Cleansing Fire

Defending Truth and Tradition in the Roman Catholic Church

The Windows of St. Vitus Cathedral

July 15th, 2011, Promulgated by Bernie

St. Vitus Cathedral, Prague, Czech Republic

(Click on the pictures for larger views.)

St. Vitus is the Cathedral Church of Prague in the Czech Republic. It sits atop Castle Hill and looks out over the city that is across the river. Two other churches have stood on this site, but construction on this one began in the middle of the 14th century. The first architect, Matthias of Arras, planned the cathedral and began the actual construction. He died in 1352, and a young architect by the name of Peter Parler took over; Parler worked according to the original design, but was left to his own devices in subsequent stages once the original plans were implemented. Parler was eventually succeeded by his two sons, Wenzel and Johannes. However, there were many interruptions over the centuries and so it would not be until the 20th century that the cathedral was finally completed.

There are many things about St. Vitus Cathedral of interest not the least of which is that the tomb of St. Wenceslaus is located within its walls. But visually what struck me the most when I visited there last week were the stained glass windows added in the 20th century. Most notable were the new stained glass windows for the north wall created (donated, I think) by Alfons Mucha, the Czech Art Nouveau painter.


Sts. Cyril and Methodius window by Alfons Mucha . Events from their lifes are arranged along the edges of the window.


Detail of Cyril and Methodius window.


"Pentecost" window.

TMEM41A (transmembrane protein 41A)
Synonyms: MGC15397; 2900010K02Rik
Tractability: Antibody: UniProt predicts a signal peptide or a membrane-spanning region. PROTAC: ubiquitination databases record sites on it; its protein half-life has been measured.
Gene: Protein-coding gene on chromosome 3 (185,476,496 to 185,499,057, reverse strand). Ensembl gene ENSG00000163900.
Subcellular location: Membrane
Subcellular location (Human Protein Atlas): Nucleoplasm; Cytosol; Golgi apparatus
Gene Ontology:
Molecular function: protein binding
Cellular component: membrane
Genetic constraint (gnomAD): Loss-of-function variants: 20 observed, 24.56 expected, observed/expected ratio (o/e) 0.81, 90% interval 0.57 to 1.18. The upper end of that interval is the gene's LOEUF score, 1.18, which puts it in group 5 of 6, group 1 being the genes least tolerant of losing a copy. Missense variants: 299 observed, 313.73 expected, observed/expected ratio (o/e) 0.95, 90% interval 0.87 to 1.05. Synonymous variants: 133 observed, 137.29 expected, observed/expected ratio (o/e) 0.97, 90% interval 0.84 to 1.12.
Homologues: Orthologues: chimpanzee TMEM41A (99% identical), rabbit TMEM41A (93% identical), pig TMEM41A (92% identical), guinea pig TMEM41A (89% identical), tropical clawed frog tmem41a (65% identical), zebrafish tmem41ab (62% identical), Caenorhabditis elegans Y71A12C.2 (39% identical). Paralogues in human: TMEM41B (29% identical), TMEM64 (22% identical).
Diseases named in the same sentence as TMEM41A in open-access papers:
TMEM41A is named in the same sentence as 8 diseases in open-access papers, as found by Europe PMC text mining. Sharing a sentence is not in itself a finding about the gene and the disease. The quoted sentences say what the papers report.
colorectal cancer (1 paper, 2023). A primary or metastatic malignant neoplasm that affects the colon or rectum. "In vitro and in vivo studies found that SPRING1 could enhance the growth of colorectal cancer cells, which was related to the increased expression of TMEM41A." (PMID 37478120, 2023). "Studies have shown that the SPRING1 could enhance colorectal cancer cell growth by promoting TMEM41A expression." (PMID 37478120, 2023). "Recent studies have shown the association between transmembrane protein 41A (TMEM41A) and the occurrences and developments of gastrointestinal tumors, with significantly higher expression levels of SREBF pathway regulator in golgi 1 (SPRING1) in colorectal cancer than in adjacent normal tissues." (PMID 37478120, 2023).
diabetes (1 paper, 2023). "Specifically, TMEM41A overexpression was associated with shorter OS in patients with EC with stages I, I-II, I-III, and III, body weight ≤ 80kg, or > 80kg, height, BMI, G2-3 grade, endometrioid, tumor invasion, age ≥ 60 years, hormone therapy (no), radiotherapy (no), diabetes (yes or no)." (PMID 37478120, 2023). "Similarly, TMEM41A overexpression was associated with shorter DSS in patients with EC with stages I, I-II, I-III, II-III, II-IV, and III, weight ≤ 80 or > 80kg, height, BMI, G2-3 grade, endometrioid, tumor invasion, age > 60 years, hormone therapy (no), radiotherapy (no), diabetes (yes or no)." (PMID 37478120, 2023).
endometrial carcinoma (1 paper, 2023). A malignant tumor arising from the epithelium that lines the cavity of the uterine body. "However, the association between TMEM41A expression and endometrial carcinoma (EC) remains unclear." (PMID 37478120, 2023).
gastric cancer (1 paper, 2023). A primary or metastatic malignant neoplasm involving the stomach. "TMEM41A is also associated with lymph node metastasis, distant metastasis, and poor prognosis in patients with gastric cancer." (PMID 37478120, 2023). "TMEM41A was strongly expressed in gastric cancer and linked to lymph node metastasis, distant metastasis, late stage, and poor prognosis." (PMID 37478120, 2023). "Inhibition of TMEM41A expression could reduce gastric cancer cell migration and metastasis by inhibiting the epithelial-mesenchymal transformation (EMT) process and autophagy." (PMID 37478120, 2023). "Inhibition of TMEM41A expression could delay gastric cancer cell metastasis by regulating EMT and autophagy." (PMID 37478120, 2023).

North wall windows.


North wall windows.


Older windows.


Older windows.


To be honest, I prefer (like) the olders windows. They don’t compete with the architecture; they harmonize with it. The geometric organization and canopy motifs in the older windows echo the gothic architectural style, and their color beautifully balances the neutral colored stone of the walls. The 20th century windows strike me as too self-aware; too distinct. Their swaths of color are too intense and too large.

Are the newer windows beautiful? On their own I would say, yes. But, as liturgical art for this particular building I would say they are good but not, excellent. They are, for the most part, orthodox and derived from our iconographic tradition. The Cyril and Methodius window is mostly a ‘history’ window and so is expectd to be somewhat unique. Unfortunately, that window is closer to the most sacred part of the building than the more sacred subject window, “Pentecost.” In my opinion, a dogmatic or scriptual subject should be positioned closer to the altar than an image of a saint or an historical event. In this cathedral, for example, the most sacred window -in the apse- depicts the most sacred subject in Christianity, the “Holy Trinity.”


All of these pictures were taken by Bernie Dick.

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One Response to “The Windows of St. Vitus Cathedral”

  1. annonymouse says:

    I’ll bet they have liturgical dance at St. Vitus!

    I couldn’t resist. Thou shalt laugh. If you didn’t, thou shalt google.

    Nice windows there, by the way. Much better than those at STA.

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